The long-ruling CCM party ran almost entirely unopposed in local government polls held on November 24.
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The opposition boycotted the vote, citing violence and intimidation that rights groups say have become a hallmark of Magufuli’s leadership.
His party clinched most of the 16,000 seats for street and village leaders – influential posts essential for grassroots campaigning ahead of next year’s presidential election, in which Magufuli is expected to run again.
Chadema, the main opposition party, refused to take part, saying its candidates were fearful or disqualified from running by stringent rules used to block them.
The party says its members have been kidnapped and beaten, and at least one has blamed authorities for an attack in 2017 in which he was shot multiple times. Five other smaller parties also joined the boycott.
Washington and London said Tanzania’s refusal to provide accreditation to respected election monitors ahead of the polls eroded confidence in the outcome.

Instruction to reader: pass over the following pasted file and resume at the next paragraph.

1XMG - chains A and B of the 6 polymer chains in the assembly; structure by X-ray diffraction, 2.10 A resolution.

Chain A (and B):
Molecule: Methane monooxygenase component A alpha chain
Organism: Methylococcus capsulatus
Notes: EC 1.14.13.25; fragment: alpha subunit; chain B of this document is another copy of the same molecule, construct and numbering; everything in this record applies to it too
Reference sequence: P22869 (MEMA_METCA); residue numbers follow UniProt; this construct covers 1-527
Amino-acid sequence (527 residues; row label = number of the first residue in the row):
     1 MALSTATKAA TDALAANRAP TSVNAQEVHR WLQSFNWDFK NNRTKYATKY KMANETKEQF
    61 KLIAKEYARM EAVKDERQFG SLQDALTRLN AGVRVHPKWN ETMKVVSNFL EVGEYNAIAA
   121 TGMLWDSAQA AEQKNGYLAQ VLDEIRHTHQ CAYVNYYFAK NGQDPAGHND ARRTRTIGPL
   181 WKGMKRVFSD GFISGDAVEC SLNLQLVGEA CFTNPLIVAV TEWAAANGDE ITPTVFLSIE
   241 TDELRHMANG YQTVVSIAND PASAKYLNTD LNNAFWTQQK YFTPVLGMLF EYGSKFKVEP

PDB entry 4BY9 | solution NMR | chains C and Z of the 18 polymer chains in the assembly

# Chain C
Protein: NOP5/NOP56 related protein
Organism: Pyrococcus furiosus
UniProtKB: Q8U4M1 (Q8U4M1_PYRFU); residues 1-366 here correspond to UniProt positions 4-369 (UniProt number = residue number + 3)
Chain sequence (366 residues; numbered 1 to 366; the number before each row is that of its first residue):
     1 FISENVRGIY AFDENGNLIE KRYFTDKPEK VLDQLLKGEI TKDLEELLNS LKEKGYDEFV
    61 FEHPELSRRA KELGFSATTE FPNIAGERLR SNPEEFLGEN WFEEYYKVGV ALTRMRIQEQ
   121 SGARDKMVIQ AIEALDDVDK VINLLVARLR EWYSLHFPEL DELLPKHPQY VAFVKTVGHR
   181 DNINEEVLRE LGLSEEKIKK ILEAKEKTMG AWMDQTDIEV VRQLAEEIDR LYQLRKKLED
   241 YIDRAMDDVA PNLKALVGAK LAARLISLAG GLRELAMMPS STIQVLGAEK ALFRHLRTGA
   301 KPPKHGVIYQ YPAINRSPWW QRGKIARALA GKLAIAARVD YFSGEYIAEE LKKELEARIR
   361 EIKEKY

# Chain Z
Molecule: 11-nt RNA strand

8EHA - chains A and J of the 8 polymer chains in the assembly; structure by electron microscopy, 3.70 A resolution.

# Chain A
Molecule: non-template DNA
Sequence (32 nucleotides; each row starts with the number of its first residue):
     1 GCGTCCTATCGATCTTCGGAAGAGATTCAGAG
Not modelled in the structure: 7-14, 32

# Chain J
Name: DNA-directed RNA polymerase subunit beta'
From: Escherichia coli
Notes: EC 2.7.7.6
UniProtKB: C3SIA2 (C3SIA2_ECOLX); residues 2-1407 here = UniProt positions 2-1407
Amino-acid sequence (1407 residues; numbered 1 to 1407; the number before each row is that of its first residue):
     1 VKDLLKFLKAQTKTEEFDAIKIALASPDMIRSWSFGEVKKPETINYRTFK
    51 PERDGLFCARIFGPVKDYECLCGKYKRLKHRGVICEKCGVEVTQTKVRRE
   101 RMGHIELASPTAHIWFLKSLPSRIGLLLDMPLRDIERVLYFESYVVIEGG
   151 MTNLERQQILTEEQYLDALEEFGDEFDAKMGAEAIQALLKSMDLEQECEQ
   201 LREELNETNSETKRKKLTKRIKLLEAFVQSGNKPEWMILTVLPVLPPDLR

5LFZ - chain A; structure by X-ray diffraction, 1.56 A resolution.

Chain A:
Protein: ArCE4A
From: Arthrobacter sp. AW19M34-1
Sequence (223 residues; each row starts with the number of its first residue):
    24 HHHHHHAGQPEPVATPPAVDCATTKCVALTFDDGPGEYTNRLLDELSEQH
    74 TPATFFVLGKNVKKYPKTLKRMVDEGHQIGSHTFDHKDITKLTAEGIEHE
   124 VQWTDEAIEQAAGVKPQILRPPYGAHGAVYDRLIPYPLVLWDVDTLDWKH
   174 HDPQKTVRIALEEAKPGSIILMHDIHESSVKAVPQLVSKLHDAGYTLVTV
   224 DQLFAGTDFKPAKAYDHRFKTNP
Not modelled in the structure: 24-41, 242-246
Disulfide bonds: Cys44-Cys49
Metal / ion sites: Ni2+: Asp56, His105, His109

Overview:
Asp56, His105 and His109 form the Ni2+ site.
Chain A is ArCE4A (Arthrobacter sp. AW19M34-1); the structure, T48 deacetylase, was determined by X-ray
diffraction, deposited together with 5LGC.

“This troubling development calls into question the credibility of the election process and results,” the US embassy in Tanzania said in a statement.
The British high commissioner to Tanzania, Sarah Cooke, said in a statement that the “coordinated” disqualification of opposition candidates contributed towards the voters being denied their right to choose their own leaders freely and fairly.
Press under attack
Magufuli, a strongman elected in 2015 promising to crack down on corruption but whose tenure has been marred by attacks on his critics and the press.
Free media has been intimidated by draconian cybercrime laws, critical newspapers and bloggers have been silenced, and opposition members have been harassed, according to Human Rights Watch (HRW) and Amnesty International.
Erick Kabendera, a prominent journalist known for his unflinching coverage of Magufuli, was arrested in July and charged in a case rights group say is politically motivated.
A court in November postponed his trial for organised crime and financial offences for an eighth time.
Once a beacon of stability in the region, Tanzania fell 40 places this year on Reporters Without Borders’ Press Freedom Index.